Then I held up their Word Wall and said, “Let’s see what you guys say is the Perfect Classroom. Some people wrote ‘fun’. Well, guess what, we are DEFINITELY going to have fun this year, because my goal, as your teacher, is to make this year’s science classroom the perfect classroom. Others wrote ‘peaceful’, we’re going to do that, too. I’m going to snap a picture of your Word Wall, put it on our science website, and throughout this year, we will return to our Word Wall, the one that YOU (plural) made, to see, ‘Are we having fun?’ ‘Are people being respected?’ Hopefully, we can say, ‘Check,’ but if we can’t, then that just means we need to work hard to make sure we’re doing everything that’s on this Word Wall.”

“What do you think? Are you excited?” “Yeah!”

I then explained their homework, which is to take a single sheet of 8 1/2 by 11 sheet of paper, and describe their perfect classroom again, this time using art. I gave them two reasons to do this. The first is, as they worked together and talked to one another, they should have learned more from other people and had their thinking deepend by their teammates’ contributions. The second is, I’ll take their contributions, laminate them, and then put them up on the ceiling to decorate our classroom but also to remind ourselves the entire year, what our perfect classroom was and inspire us to work towards that vision (literally).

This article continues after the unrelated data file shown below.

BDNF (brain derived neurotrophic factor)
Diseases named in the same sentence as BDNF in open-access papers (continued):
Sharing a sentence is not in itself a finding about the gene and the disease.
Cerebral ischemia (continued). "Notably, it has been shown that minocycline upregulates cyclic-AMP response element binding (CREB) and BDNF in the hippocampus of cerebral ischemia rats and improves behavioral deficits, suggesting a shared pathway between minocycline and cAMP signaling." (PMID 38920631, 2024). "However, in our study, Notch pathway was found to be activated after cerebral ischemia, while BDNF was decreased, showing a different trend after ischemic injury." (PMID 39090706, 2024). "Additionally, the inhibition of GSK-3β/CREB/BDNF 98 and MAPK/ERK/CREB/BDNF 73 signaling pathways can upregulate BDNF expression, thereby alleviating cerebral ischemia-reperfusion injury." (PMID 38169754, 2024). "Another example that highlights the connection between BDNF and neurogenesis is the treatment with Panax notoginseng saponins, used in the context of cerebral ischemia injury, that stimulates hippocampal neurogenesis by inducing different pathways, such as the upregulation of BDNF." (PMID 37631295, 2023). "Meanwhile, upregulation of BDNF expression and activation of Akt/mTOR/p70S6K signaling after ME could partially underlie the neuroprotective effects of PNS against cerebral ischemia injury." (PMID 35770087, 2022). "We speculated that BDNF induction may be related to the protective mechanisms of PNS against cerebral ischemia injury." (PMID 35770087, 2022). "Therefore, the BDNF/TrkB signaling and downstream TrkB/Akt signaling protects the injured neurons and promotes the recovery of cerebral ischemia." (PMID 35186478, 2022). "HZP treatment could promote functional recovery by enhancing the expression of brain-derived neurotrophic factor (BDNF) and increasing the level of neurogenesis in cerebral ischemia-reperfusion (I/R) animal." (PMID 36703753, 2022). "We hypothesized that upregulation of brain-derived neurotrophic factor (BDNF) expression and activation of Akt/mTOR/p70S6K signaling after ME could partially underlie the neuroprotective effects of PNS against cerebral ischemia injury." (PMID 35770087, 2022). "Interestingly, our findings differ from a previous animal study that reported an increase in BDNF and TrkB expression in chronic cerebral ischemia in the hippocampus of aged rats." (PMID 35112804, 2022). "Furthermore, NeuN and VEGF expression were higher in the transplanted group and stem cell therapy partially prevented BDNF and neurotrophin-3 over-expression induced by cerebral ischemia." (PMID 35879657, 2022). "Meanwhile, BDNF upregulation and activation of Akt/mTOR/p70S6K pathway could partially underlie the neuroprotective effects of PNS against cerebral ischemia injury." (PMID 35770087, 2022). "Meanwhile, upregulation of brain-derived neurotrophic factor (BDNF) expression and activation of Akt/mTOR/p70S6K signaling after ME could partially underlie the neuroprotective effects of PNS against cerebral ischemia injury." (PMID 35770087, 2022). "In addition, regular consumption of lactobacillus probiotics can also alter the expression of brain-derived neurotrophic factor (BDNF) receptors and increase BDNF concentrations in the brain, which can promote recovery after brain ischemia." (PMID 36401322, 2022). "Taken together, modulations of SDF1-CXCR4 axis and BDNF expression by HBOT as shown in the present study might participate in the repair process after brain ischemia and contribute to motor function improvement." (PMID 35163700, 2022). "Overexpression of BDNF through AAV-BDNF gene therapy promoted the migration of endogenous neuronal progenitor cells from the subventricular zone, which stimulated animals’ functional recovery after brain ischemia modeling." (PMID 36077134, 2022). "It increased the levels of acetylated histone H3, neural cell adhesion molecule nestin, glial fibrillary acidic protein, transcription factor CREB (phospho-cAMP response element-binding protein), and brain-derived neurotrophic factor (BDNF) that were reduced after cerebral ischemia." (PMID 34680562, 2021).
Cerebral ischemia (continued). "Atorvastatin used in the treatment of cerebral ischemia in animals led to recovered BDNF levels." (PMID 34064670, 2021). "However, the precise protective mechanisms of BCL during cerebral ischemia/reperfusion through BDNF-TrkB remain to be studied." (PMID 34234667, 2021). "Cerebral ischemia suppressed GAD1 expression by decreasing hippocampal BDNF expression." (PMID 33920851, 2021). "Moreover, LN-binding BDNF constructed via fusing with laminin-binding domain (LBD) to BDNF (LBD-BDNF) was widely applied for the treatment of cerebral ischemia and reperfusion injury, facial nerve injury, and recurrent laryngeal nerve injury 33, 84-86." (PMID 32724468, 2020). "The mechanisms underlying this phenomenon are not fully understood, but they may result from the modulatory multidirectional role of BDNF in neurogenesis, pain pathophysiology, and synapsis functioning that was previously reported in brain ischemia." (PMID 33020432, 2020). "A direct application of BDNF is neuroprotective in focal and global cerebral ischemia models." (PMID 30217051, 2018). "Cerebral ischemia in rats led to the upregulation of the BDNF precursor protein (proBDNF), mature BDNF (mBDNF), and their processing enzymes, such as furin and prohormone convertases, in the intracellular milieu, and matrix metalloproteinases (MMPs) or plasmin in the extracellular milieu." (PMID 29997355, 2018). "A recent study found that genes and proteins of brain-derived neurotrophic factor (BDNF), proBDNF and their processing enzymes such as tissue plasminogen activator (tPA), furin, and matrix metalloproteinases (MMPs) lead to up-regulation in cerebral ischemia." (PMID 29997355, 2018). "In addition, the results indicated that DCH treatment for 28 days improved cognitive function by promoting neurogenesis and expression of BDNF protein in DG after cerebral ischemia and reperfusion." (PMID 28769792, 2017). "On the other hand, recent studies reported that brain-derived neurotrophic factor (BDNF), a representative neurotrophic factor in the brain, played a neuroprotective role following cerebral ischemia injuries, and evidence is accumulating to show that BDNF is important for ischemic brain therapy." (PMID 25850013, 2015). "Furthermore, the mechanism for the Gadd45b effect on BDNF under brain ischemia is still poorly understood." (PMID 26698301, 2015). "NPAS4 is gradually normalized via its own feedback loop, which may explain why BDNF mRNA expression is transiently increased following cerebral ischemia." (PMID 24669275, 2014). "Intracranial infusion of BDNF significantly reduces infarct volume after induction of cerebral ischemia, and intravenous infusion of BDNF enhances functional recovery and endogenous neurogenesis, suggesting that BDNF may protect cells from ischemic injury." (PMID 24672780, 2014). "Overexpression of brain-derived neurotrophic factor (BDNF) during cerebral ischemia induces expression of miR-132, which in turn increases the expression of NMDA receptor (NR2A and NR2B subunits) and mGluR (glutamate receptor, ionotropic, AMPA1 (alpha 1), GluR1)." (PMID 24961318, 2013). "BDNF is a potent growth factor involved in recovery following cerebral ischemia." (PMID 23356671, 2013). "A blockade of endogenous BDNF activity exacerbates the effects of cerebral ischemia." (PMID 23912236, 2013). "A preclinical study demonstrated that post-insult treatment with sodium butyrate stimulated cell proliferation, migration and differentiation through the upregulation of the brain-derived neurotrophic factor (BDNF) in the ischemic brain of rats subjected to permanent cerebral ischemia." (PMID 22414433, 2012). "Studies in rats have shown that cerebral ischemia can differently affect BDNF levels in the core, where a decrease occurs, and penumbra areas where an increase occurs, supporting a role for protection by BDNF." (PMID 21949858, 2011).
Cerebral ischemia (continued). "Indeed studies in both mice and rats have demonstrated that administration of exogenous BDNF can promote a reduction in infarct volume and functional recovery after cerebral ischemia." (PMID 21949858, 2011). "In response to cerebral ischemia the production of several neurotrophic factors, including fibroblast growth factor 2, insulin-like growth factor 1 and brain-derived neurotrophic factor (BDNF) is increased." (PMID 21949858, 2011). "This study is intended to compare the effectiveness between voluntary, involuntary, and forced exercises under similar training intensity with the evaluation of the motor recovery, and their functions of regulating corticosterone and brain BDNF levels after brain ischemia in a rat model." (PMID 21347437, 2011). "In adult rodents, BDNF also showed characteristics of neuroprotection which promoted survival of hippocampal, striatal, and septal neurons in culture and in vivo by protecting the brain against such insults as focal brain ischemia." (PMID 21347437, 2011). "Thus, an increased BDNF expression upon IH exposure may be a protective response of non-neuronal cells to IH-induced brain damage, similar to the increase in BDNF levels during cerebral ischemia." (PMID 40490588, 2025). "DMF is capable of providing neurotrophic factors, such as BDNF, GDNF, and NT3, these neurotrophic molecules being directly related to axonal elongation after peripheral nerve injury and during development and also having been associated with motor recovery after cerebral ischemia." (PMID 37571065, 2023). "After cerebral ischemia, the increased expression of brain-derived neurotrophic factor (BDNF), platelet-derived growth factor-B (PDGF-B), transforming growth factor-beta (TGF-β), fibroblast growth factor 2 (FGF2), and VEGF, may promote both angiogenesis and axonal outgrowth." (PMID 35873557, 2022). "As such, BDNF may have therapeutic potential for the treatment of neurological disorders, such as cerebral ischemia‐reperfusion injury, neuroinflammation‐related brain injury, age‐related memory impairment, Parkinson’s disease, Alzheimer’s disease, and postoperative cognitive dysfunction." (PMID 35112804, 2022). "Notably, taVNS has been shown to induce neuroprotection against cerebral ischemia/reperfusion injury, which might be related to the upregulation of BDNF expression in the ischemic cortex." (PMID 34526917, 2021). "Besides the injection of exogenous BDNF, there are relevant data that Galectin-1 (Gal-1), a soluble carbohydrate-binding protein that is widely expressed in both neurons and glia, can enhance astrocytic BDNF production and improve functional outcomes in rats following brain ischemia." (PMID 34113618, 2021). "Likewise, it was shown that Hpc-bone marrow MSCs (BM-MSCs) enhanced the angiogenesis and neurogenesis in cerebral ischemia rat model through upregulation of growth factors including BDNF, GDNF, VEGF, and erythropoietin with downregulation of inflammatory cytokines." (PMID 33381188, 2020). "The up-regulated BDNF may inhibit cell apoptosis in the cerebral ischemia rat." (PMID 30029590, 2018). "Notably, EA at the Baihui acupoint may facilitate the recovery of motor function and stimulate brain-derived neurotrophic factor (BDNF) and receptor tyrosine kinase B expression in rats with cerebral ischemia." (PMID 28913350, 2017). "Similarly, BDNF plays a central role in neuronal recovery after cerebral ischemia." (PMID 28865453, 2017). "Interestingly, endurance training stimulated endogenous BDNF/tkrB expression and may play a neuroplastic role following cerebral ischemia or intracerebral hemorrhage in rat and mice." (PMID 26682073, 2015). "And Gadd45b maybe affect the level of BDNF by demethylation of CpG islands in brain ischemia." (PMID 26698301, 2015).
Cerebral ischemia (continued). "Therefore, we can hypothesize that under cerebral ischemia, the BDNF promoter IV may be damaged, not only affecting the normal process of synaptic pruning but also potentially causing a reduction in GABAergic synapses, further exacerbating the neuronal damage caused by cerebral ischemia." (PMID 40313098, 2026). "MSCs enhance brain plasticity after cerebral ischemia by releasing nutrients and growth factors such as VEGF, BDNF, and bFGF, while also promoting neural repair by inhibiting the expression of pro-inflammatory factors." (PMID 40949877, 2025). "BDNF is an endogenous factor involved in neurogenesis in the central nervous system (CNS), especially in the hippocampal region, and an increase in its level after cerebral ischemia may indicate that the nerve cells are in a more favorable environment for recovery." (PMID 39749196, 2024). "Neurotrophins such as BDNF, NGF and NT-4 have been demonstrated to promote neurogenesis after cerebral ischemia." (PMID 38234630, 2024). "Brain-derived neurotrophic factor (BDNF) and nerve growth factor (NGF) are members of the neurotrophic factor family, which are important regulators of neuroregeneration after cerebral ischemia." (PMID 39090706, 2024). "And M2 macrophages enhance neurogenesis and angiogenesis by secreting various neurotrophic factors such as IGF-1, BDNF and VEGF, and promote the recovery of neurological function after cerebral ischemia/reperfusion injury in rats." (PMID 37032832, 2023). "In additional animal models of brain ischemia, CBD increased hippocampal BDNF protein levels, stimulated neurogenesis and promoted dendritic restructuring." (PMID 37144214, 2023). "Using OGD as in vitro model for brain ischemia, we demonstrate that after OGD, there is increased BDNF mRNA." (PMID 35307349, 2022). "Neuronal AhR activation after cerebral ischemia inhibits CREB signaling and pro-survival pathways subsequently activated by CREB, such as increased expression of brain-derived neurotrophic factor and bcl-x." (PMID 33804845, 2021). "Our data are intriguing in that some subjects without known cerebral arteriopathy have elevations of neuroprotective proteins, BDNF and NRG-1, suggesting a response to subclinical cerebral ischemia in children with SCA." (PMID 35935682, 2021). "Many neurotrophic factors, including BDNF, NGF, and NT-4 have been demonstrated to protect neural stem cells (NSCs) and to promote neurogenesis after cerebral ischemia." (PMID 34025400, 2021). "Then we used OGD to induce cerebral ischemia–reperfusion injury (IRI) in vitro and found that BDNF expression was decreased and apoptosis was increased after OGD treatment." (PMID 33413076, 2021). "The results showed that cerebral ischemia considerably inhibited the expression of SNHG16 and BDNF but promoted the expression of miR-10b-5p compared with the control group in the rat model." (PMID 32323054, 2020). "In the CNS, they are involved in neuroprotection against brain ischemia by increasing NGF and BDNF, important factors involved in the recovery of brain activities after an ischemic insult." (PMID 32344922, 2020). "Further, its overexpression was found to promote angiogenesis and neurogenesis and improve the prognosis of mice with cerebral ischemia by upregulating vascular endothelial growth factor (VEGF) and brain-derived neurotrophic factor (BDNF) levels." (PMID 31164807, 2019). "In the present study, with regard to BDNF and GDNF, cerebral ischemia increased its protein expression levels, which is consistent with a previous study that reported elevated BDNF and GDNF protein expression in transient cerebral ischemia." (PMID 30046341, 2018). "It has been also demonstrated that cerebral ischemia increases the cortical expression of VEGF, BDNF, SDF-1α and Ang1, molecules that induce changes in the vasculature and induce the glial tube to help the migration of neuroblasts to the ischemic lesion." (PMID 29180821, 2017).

I asked the students to rate from the scale of 1-5, 1 being, “I don’t get this, I don’t want to do this,” to 5 being “I’m really excited, this is great!” Immediately, a bunch of 5’s went up in the air. I was also insistent on 100%, so everyone in the class was voting. The one student all day who voted 1, I grabbed after class to ask, “How can I help you so that you go from a 1 to a 5?” He said, “I just don’t understand what to do.” I explained the homework again, and I asked… “Where are you now?” He gave me a big smile and said, “At a five.”

For two of the three classes, I then dropped the kicker, that the *reason* I was asking them to spend so much time to describe their perfect classroom was because the first of two Big Goals this year for them was to be interdependent.

Interdependent is on a maturity continuum that begins with being dependent on others for physical, emotional, and self-affirming support, that progresses to independent, and that finishes with being interdependent, being able to work with others, adding strengths upon strengths, to build relationships, to build, and to create.